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Where are the best destinations for a Family-Friendly African Safari?

Nicola Shepherd By Nicola Shepherd
24 Apr 2020
Tanzania - family safaris - Singita.jpg

Family safaris in Africa are, for me, one of the most rewarding experiences one can ever have. Quality time with your loved ones, exploring Africa’s great wildernesses together, seeing breathtaking wildlife and getting to know the country’s warm and welcoming cultures – these will create memories that last a lifetime!

But should you ask me the BEST country for a family safari in Africa, I would find it very difficult to give you a definitive answer!

 

What should you consider when choosing a family safari to Africa?

There is just so much to choose from, and it all depends upon your particular family, their ages, hobbies and proclivities. It also depends upon your sense of adventure. How outdoorsy are you? Do you like camping out beneath the stars?

Do you enjoy learning about other people’s culture? How crazy are you about wildlife? Do any of you cycle, horse ride, walk/trek, canoe? Are any of you keen on photography? As you can see – there are so many questions, and the answer to each could then divert you to a different country.

 


Age is also important. For those with very young children (from birth to around four), might prefer to be in a malaria-free area – which really only means South Africa. I have taken my family to visit relatives in Cape Town every year and we have always enjoyed the Cape and the safari experiences further afield. What I would most recommend is doing something as a family which contributes to the overall benefit of the region, both to their communities and to their wildlife.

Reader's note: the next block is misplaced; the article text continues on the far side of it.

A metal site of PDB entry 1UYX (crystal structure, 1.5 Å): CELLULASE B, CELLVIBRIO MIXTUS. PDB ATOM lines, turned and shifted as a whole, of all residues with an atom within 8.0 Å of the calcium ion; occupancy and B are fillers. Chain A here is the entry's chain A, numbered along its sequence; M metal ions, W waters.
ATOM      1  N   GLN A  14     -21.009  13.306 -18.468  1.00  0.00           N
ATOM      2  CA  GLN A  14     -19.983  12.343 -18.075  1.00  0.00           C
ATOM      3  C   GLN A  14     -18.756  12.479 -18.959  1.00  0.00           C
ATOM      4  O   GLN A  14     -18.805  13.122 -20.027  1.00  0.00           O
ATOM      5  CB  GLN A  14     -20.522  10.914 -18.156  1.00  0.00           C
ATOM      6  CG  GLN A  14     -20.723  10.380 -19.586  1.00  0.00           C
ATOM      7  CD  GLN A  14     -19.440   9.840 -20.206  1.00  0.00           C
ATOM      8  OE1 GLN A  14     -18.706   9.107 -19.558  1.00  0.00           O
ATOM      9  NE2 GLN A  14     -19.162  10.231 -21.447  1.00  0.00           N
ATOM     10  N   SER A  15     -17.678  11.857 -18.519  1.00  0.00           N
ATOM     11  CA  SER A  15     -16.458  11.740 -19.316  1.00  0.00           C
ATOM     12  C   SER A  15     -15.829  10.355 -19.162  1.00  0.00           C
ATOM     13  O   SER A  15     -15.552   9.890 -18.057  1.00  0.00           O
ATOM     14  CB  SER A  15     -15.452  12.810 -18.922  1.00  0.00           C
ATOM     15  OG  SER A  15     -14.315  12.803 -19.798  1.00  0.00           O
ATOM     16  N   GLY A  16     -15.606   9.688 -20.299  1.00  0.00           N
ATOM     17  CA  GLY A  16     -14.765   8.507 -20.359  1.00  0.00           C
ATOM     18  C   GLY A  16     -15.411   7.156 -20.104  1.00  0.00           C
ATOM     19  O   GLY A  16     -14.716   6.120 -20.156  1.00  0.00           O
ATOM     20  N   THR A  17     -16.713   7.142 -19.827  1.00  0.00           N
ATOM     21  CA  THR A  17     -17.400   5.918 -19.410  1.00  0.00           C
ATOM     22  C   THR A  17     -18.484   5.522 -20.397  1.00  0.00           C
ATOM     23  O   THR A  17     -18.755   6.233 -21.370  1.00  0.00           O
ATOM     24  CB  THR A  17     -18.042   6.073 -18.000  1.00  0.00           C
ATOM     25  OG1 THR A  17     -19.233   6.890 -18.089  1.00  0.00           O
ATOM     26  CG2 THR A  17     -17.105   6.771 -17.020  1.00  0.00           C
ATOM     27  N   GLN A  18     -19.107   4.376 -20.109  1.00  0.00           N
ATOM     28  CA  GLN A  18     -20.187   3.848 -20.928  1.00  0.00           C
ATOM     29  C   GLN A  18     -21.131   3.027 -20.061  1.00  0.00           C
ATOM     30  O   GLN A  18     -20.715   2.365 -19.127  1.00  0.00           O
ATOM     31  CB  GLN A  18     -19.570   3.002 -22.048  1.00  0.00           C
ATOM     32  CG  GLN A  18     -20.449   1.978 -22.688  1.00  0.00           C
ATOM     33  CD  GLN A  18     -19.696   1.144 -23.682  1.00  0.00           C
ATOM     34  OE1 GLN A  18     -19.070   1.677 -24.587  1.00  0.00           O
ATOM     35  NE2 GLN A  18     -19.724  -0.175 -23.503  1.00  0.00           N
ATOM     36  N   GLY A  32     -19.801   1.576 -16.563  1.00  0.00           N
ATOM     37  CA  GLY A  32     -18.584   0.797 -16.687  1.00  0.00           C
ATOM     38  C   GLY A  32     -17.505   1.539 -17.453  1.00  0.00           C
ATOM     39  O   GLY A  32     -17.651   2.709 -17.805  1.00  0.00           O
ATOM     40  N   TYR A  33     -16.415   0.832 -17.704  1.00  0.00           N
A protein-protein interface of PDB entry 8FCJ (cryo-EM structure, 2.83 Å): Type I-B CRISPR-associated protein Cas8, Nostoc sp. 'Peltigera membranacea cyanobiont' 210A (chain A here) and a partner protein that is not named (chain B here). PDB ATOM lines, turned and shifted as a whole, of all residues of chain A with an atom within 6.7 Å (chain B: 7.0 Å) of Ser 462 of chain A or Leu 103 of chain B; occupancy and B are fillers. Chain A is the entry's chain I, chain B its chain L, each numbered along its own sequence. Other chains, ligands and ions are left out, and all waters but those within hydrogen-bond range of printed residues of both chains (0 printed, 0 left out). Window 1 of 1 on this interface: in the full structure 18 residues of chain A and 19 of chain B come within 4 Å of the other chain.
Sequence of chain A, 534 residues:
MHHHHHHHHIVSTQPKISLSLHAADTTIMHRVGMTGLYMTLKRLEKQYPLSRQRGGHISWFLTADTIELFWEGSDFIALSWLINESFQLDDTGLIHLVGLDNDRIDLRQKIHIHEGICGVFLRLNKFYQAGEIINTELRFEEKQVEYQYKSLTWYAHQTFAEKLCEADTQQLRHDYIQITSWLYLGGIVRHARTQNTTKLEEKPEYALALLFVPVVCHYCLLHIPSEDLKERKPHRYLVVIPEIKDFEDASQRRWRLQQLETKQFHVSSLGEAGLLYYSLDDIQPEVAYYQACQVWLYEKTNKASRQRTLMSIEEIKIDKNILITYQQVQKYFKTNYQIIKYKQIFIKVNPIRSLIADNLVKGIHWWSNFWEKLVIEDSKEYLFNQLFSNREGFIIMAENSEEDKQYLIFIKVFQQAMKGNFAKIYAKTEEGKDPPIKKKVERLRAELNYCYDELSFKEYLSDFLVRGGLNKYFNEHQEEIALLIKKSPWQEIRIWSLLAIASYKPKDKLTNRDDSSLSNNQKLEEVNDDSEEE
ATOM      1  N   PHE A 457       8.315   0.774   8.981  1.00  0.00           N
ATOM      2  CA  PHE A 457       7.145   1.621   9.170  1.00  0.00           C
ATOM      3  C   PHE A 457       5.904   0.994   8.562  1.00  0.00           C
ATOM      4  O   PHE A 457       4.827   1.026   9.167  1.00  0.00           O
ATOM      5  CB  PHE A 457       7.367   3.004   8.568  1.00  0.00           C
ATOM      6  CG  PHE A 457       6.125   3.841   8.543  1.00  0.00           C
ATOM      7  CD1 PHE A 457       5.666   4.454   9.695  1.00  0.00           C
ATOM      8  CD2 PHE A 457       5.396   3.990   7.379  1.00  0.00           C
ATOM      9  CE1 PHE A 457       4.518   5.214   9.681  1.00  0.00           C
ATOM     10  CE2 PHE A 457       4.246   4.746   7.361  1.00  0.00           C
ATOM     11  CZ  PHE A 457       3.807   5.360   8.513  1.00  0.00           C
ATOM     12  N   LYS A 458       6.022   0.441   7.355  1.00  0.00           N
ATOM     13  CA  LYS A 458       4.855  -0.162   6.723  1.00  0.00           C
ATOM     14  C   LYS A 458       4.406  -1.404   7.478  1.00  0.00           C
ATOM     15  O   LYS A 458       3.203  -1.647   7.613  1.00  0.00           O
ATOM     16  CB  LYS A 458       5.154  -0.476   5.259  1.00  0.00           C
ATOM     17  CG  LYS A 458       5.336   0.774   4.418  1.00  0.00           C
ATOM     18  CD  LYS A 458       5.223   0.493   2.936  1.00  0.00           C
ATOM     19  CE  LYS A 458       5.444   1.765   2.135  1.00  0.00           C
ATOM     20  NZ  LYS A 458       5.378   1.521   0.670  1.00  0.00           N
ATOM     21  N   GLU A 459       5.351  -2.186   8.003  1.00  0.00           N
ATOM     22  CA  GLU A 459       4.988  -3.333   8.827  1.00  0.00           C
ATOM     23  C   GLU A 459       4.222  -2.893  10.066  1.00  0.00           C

This can be done in many ways, but rather than simply walk away having had “the most awesome holiday ever”, why not come back and say “that was life changing - we made a difference to those people and to the wildlife”? Wouldn’t that be simply so much more fulfilling?

 

So – how does one do that? By taking part of perhaps a lion collaring, a rhino notching or an elephant collaring. This is all pretty complicated, so needs some time to organize (select the animal, ensure the vet is in place, etc.) and you will then experience what it is like to be part of life-saving work in the field. It is thrilling, satisfying and so emotionally moving.

For example, with lion collaring, one is guarding against livestock and people being killed, whilst saving the lion at the same time. This is important, as Africa has already lost 50% of her lion population due to poaching.

Then, if it is culture you are interested in, then East Africa really comes to the fore. Tanzania has 128 different tribes, whereas Kenya has around 43. These tribes are still very much true to their culture, whilst adapting to westernization in part. Here one has a real chance to savour a genuine experience, and let’s face it, the reason one takes one’s family to Africa is part vacation but part education; they are inextricably linked!

 


Whilst 50% of the African safari experience is the wildlife, without doubt, the other 50% most definitely is the people who leave such a lasting impression on one’s life!

Namibia is another amazing country which is so incredibly beautiful and really good for anyone who wants to spend time learning more about the wildlife through the eyes of scientists and researchers – from cheetah to lion and elephants.

Which country should you visit? By age group:

Very young children 0 to 5 years: South Africa (Why? Because it is non malarial)

  • Take a private villa or lodge or tented camp on safari.